Julie United States 14 Comments

Have you seen photos of the Shafer Canyon switchbacks and said to yourself, wow, I’d really love to drive on that road? Do you like the idea of venturing away from the crowds and driving through some truly dramatic landscapes? Or, do you want to get a unique perspective of Canyonlands National Park and Dead Horse Point State Park that most visitors don’t even know is possible?

If you answered yes to any of these questions, then you will love driving Shafer Canyon Road and Potash Road.

Shafer Canyon Road and Potash Road are two dirt roads that connect Canyonlands National Park with Moab. On this route, you will drive the legendary Shafer Canyon switchbacks, pass below Dead Horse Point, get a close-up view of the Colorado River, and see a famous movie filming location, Thelma and Louise point.

This drive is a great way to add a little adventure to your visit to Canyonlands National Park. Here’s how to do it.

Overview of the Route

How to Use This Map: Click the tab in the top left hand corner of the map to view the layers (points of interest and the driving route). You can click the check marks to hide or show layers. If you click the icons on the map, you can get more information about each point of interest.
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Driving Stats

Total Distance: 39 miles
Length of Time: 2 hours

This drive can be done in either direction. Most people start in Canyonlands and end in Moab. If you do the drive in this direction, it is a great way to end your visit to the Island in the Sky District.

Shafer Canyon Road starts near the visitor center of Canyonlands National Park. The first part of the drive, as you weave your way down the Shafer Canyon switchbacks, is the most hair-raising and thrilling part of the drive. Once you get below the rim, you will take Potash Road to Moab. This road circles under Dead Horse Point, along the Colorado River, and past the potash evaporation ponds. Once you get past the ponds, it is a paved road to Moab.

The entire drive, from Canyonlands National Park to Moab, is just under 40 miles. It takes roughly 2 hours to do this drive. It may take longer depending on how frequently you stop for photos.

17 miles of this road is unpaved. This is the stretch of road starting at the Shafer Canyon switchbacks and ending just past the Potash evaporation ponds. Once you reach Utah-279, the road is paved and feels delightfully smooth.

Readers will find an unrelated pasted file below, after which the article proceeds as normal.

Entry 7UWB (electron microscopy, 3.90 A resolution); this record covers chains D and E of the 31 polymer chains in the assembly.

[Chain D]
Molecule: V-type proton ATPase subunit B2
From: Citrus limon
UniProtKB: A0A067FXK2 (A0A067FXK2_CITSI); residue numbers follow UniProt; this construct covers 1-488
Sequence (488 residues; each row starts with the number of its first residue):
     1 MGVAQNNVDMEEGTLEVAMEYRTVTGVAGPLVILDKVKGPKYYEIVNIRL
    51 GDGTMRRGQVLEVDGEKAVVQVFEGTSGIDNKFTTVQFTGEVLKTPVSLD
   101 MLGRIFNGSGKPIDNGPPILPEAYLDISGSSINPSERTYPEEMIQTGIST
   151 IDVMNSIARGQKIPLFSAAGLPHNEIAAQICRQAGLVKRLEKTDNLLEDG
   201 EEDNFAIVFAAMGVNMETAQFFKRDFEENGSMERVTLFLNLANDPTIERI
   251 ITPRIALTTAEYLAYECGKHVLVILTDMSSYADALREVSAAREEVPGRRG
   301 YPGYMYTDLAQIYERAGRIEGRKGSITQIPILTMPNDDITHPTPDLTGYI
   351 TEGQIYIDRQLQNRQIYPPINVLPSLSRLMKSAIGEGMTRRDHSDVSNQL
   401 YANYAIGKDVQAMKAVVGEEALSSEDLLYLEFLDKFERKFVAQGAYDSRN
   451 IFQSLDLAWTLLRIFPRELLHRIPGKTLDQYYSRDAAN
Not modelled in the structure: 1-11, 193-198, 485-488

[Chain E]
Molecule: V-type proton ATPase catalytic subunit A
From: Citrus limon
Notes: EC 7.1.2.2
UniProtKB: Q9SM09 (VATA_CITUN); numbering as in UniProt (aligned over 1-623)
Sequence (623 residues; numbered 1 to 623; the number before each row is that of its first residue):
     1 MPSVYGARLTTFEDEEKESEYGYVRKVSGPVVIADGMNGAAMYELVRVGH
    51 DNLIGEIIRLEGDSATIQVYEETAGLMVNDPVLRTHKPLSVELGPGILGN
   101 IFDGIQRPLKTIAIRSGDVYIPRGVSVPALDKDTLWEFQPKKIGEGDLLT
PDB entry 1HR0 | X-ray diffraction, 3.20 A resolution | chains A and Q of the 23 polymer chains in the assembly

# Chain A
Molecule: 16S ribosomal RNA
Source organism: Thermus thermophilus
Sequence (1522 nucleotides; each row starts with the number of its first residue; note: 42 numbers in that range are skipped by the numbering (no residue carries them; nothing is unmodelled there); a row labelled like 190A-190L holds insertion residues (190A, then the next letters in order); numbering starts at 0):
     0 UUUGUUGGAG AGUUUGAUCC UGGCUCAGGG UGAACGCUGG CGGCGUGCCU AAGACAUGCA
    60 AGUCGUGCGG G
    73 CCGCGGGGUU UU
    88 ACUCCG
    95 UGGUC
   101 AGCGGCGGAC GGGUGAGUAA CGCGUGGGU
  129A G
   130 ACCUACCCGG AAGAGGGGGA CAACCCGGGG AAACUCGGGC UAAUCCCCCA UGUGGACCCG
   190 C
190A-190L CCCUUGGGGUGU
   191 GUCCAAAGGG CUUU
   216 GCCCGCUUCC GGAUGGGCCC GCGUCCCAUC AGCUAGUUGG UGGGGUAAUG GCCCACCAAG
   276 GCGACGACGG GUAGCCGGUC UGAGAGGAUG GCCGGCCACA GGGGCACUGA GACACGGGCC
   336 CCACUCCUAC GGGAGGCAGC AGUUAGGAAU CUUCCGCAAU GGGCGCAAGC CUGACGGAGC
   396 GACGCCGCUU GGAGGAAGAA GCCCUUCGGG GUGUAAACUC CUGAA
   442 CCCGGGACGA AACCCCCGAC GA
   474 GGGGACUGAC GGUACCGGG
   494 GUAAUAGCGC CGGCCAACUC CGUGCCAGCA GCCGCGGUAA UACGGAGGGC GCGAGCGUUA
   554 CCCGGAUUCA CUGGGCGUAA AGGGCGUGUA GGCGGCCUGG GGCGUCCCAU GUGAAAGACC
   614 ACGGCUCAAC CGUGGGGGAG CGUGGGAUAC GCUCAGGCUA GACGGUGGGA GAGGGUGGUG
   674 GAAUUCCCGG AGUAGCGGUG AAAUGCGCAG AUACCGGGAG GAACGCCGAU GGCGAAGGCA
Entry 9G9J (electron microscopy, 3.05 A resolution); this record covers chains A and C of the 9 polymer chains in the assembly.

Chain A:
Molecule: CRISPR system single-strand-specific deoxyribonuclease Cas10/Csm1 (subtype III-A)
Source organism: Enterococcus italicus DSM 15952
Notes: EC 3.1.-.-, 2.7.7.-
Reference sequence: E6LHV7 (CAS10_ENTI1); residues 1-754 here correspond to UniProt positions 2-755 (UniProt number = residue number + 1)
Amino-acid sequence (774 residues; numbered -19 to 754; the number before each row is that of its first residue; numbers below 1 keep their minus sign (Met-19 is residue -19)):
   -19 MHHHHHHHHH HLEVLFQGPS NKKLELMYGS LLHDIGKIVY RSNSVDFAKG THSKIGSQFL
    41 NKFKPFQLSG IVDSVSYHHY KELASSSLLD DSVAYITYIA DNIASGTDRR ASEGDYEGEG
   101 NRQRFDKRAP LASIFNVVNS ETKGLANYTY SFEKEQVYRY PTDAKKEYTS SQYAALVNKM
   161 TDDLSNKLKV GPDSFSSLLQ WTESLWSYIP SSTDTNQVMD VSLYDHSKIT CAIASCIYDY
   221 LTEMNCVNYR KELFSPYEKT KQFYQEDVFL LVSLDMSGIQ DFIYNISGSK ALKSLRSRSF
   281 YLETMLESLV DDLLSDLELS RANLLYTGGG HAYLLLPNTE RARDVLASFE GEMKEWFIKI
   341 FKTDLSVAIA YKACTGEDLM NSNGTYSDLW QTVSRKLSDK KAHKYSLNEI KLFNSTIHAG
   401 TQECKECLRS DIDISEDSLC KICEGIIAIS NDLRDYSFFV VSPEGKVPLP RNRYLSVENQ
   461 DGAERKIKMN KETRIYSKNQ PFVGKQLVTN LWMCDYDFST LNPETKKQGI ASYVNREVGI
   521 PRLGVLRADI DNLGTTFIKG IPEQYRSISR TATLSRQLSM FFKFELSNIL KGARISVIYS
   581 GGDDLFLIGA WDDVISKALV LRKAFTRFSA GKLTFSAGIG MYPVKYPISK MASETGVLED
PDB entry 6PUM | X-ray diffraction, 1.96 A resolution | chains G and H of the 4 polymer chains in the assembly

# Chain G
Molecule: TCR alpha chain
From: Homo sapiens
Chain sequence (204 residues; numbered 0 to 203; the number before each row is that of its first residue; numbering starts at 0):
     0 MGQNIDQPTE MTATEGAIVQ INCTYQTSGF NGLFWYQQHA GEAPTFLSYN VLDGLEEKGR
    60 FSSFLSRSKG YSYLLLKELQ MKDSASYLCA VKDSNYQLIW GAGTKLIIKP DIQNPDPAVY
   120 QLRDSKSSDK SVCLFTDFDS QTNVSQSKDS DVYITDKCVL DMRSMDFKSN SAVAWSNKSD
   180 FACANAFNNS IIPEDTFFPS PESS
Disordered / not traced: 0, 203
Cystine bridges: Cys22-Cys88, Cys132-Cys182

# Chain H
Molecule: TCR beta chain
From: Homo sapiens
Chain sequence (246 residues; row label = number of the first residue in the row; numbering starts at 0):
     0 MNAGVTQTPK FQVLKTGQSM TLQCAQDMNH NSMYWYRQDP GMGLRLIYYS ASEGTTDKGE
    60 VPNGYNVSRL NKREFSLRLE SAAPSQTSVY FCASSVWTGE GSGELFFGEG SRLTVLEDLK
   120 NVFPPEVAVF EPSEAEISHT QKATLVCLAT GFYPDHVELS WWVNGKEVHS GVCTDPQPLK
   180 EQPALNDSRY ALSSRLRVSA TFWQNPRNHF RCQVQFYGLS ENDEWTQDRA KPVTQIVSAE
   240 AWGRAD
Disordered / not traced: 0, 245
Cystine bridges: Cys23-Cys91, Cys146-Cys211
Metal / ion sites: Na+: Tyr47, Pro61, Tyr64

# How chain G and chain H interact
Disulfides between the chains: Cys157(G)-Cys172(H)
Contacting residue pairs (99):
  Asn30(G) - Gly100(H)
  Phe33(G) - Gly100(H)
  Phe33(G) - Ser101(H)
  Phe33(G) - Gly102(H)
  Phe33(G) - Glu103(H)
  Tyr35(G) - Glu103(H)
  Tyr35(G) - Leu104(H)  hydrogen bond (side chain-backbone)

What Kind of Vehicle Do You Need?

The National Park Service recommends that you drive a high-clearance 4WD vehicle on Shafer Canyon Road.

Shafer Canyon Road is a well-maintained gravel road. Most AWD SUV’s will do just fine on this road, as long as it is not wet or snow-covered.

A high-clearance vehicle with 4WD is also recommended for Potash Road. However, like Shafer Canyon Road, a high-clearance AWD SUV should be sufficient.

Potash Road is extremely rough. For sections of this road, the surface is a rough, worn slickrock and when you drive over it, your entire vehicle will vibrate and rattle like crazy. I would not want to drive my own vehicle on this road and put this kind of wear and tear on it. I recommend renting a vehicle for this drive.

In Moab, there are numerous companies that will rent 4WD vehicles. We used Canyonlands Jeep Rentals and had an awesome experience.

ATV’s and UTV’s are permitted on Potash Road but they are not allowed on National Park Service lands, so you cannot drive one of these vehicles on Shafer Canyon Road.

About Our Experience

This drive on Shafer Canyon Road and Potash Road was the grand finale to our two days on the White Rim Road.

We drove the White Rim Road in the counter-clockwise direction, starting on Mineral Bottom Road. On our first day, we covered 70 miles of the road, camping at the Airport Campground. On day 2, we finished the loop, ending with the drive up the Shafer Canyon switchbacks.

However, we were really interested in driving Potash Road back to Moab. So, we drove back down the switchbacks and took Potash Road to Moab.

For this drive, we had a Jeep Rubicon that we rented from Jeep Canyonlands Rentals in Moab. Shafer Canyon Road and Potash Road are much wider and in much better condition than the White Rim Road. We never needed to put our vehicle in 4WD for these two roads. If you have a high-clearance SUV you should be fine for this drive, just as long as it is not wet or snow-covered.

Our Jeep